The ability to custom design corrugated packaging for specific use underlies its versatility and performance in a wide variety of product and distribution scenarios. To design and engineer an efficient and cost-effective package, it is important to understand the package performance requirements of the environment. Detailed knowledge of the specific distribution environment allows design and qualification of the package, speeding up both development and performance assurance processes.

Distribution Environment and Container Performance

The use of environmental factors to determine corrugated packaging strength requirements is a fundamental necessity. It allows engineers to establish safety factors for corrugated packaging to withstand top to bottom compressive loads in the environments that the packaging will be exposed to, such as the distribution and warehouse conditions. To date, the equations used to calculate these safety factors have been based on data derived in the 1960s and ’70s, using commercially available substrates of that era. The values are published in the 
Fibre Box Association’s “Fibre Box Handbook,” which is used by corrugated packaging designers as a key technical resource.

Major advances in papermaking technology have been made since that time. Modern substrates are significantly different, with variations in furnish, fiber orientation and improvements in manufacturing technology. Recognizing significant value in revisiting the fundamental mechanics used in the calculations to account for these advancements, the corrugated industry commissioned research and is developing new guidelines that will be ratified and published this June. For the first time, recommended compression strength adjustments for relative humidity will be predicated not on calculated estimates, but on material testing of boxes made with today’s advanced machinery.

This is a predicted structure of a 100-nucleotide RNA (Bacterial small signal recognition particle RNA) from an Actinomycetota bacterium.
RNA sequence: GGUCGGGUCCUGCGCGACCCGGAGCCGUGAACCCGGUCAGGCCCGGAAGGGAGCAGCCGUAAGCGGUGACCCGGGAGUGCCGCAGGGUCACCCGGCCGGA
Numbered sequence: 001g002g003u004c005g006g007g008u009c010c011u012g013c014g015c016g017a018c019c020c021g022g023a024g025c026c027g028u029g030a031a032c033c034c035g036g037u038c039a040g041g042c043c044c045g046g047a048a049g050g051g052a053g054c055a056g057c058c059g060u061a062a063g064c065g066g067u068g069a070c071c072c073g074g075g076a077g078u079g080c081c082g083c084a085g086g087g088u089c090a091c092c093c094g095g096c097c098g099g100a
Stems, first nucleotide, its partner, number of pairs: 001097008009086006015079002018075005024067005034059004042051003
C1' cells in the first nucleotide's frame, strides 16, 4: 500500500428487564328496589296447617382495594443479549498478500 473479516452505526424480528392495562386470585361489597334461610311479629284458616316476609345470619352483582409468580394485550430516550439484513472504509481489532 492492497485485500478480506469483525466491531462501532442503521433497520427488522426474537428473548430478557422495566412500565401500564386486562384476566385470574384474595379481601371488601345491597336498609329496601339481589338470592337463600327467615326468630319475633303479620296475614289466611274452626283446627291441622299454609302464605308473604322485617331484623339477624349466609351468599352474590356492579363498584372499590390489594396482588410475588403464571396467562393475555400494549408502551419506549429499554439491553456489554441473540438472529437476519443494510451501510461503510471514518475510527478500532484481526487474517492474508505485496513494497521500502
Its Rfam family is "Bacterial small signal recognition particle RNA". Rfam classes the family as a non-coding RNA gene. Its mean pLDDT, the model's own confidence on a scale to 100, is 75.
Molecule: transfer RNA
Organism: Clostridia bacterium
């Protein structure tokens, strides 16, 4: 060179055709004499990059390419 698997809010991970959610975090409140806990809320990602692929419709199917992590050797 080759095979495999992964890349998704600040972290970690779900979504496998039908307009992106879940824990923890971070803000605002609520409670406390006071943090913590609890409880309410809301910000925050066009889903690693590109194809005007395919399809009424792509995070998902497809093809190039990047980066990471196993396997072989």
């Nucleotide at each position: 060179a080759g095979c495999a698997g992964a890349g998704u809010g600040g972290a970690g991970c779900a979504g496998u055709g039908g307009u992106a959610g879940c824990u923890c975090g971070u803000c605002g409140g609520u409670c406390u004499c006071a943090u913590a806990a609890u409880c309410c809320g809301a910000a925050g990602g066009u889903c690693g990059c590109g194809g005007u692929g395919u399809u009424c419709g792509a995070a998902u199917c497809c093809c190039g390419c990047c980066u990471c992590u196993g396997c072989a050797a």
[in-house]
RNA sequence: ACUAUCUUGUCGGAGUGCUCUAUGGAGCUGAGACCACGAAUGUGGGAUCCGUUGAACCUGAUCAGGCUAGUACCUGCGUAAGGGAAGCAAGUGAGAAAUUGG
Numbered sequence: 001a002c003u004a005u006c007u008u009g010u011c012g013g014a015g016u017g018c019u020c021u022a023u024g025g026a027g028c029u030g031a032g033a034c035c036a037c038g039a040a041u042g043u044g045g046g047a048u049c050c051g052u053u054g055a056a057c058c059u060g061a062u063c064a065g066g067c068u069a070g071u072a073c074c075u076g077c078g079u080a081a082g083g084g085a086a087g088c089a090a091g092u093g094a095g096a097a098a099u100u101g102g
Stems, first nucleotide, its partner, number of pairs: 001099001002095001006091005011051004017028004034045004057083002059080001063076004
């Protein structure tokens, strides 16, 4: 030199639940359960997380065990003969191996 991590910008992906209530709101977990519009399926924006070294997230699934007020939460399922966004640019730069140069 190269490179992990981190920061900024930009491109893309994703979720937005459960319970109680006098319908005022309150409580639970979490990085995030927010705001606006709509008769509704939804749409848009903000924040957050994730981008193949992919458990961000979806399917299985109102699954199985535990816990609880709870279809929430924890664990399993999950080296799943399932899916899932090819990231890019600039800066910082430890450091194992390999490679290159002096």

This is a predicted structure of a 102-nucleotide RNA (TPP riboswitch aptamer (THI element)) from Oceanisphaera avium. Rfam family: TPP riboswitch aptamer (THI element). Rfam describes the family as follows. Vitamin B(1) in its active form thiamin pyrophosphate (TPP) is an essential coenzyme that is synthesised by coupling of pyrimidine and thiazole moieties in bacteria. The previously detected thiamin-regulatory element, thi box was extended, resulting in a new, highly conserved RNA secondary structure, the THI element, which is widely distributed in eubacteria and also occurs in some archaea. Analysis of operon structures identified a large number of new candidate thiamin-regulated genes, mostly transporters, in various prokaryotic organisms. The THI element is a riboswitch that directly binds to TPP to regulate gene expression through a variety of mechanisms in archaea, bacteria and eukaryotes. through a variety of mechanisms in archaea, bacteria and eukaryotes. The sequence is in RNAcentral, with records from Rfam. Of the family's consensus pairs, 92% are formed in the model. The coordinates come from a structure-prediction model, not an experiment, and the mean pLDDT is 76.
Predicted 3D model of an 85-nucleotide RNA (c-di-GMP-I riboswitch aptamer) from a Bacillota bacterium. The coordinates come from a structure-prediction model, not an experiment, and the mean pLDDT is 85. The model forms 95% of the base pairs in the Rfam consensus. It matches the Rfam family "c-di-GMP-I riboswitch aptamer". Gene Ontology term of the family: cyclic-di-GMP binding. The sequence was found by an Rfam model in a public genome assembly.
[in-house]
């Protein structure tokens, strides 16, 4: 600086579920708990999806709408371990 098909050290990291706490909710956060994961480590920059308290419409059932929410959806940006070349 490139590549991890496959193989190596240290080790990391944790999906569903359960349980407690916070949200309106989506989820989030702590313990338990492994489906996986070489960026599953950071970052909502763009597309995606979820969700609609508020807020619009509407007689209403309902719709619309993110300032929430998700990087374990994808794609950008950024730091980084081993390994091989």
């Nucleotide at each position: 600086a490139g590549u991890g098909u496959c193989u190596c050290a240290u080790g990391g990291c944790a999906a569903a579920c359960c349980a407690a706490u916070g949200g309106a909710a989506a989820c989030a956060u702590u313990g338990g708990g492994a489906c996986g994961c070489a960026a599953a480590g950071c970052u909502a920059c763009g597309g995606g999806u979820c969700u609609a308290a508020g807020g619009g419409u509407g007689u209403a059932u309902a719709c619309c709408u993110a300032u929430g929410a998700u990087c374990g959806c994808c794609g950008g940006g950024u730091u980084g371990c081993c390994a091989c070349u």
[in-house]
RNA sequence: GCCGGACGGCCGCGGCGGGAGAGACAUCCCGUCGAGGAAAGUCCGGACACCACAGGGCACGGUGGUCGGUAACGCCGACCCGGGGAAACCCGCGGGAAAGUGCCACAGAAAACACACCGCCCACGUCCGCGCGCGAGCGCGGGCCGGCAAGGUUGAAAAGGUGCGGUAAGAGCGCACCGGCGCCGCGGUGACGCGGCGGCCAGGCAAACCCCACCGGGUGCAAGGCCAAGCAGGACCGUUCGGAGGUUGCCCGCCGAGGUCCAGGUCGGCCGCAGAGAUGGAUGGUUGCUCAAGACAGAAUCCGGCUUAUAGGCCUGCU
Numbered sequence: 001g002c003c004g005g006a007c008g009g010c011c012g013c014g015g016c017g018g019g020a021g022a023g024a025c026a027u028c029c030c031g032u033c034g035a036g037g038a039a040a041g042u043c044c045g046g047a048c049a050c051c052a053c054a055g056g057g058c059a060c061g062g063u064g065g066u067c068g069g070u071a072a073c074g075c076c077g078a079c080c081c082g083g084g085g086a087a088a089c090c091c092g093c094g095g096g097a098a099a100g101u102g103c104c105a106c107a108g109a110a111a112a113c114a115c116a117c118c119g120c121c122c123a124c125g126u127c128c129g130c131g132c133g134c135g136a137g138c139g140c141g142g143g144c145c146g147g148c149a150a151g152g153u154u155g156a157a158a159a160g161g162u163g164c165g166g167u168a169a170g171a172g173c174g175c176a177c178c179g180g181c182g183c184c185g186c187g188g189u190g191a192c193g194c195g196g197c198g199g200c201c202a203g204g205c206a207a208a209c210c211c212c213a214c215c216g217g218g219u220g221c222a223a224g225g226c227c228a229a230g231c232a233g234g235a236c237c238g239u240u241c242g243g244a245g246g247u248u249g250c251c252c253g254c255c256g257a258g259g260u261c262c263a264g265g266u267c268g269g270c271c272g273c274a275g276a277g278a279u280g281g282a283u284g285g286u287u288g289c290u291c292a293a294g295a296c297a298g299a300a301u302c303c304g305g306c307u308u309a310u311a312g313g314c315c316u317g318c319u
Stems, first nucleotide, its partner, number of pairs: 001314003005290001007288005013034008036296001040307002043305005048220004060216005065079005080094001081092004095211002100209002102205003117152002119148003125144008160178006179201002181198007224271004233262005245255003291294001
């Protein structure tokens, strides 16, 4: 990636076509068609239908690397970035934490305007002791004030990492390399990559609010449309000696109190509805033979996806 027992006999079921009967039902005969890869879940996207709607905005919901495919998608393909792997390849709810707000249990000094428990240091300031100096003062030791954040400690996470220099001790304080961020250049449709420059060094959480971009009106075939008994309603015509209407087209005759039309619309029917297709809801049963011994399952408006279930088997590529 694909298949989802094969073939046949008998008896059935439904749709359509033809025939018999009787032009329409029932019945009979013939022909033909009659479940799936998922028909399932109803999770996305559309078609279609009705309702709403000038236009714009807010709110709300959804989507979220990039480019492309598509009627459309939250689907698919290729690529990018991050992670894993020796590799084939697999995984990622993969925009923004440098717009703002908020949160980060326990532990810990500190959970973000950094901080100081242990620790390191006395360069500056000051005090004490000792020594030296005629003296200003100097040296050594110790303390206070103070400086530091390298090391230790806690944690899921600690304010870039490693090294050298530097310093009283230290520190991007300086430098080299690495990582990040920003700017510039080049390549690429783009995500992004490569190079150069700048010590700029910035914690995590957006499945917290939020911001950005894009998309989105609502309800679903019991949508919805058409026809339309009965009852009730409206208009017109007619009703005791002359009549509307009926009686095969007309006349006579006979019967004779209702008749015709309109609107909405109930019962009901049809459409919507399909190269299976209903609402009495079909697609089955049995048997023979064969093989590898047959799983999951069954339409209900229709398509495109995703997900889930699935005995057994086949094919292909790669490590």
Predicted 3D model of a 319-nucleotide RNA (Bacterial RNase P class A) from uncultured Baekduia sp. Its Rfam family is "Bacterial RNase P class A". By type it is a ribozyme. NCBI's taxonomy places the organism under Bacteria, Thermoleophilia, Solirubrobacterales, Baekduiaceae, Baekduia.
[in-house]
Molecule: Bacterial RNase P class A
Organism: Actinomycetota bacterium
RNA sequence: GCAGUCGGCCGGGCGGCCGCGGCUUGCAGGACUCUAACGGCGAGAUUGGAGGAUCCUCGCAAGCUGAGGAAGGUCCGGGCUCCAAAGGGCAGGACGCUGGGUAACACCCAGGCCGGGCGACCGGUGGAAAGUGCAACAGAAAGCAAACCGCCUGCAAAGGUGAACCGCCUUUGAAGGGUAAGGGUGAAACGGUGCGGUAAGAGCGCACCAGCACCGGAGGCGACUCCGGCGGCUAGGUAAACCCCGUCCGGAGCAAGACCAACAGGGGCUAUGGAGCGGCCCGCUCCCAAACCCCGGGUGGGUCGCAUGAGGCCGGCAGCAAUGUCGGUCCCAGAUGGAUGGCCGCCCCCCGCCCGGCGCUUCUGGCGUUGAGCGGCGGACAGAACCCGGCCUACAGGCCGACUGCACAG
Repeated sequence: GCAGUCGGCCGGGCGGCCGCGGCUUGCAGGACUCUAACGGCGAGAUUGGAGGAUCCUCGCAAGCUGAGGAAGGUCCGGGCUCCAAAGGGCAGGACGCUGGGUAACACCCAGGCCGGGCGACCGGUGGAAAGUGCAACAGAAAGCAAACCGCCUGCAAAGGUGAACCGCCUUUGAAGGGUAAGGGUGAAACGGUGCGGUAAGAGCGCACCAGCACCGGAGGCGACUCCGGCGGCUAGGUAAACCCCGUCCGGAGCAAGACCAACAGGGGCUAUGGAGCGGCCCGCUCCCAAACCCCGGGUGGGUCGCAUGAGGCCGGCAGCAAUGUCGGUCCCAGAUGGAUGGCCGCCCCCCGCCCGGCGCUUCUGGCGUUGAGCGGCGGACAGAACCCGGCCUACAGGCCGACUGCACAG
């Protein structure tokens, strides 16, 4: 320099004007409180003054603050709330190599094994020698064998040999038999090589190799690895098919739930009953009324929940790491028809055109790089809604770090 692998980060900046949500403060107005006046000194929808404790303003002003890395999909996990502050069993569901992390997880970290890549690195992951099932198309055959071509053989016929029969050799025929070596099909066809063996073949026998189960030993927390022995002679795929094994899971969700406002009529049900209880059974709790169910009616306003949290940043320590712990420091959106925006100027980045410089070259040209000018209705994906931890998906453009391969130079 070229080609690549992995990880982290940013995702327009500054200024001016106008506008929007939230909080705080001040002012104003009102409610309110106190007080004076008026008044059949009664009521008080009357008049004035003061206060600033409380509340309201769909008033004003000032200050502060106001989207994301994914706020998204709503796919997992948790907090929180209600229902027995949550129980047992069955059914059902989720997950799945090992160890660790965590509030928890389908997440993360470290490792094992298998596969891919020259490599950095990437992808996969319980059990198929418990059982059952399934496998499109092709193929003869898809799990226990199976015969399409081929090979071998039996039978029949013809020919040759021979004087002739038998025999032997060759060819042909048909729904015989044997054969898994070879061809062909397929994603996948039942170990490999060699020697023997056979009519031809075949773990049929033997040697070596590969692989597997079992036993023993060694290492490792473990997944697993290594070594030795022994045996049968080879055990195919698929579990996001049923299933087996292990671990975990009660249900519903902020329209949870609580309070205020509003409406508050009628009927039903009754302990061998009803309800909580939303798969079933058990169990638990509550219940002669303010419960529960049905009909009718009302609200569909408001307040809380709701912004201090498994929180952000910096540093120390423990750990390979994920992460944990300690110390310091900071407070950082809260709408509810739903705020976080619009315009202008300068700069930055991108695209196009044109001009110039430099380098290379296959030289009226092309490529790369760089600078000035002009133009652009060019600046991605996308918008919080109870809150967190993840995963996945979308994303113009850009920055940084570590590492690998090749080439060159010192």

The purpose of the technical research project was to systematically examine the details of corrugated industry assumptions about the effect of moisture content on the top to bottom compression of average boxes in the marketplace today. The goal was to either validate or correct the environmental factors (published in the mid-1990s) that are used as a basis for box design in calculating and achieving the box customers’ top to bottom compression needs, as driven by relative humidity.

New recommendations will be made, based on laboratory testing of 3,000 boxes in controlled environments with relative humidity levels from 30 to 90 percent. The testing measured changes in box performance of 30 different marketplace-average boxes, each under the range of seven specified conditions, and provided quantifiable data for calculating new guidelines for compression strength requirements based on this real-world experience. 

The net result of this research is very good news for the packaging industry: It has been proven that for most environmental conditions, stronger corrugated boxes can be produced with less raw material without compromising performance. Even the most humid environments may only compel environmental factors almost as high as the past factors. Bottom line? Better boxes can be made more economically even as raw material usage is reduced, supporting sustainability goals. New specification guidelines will be available from the Fibre Box Association.

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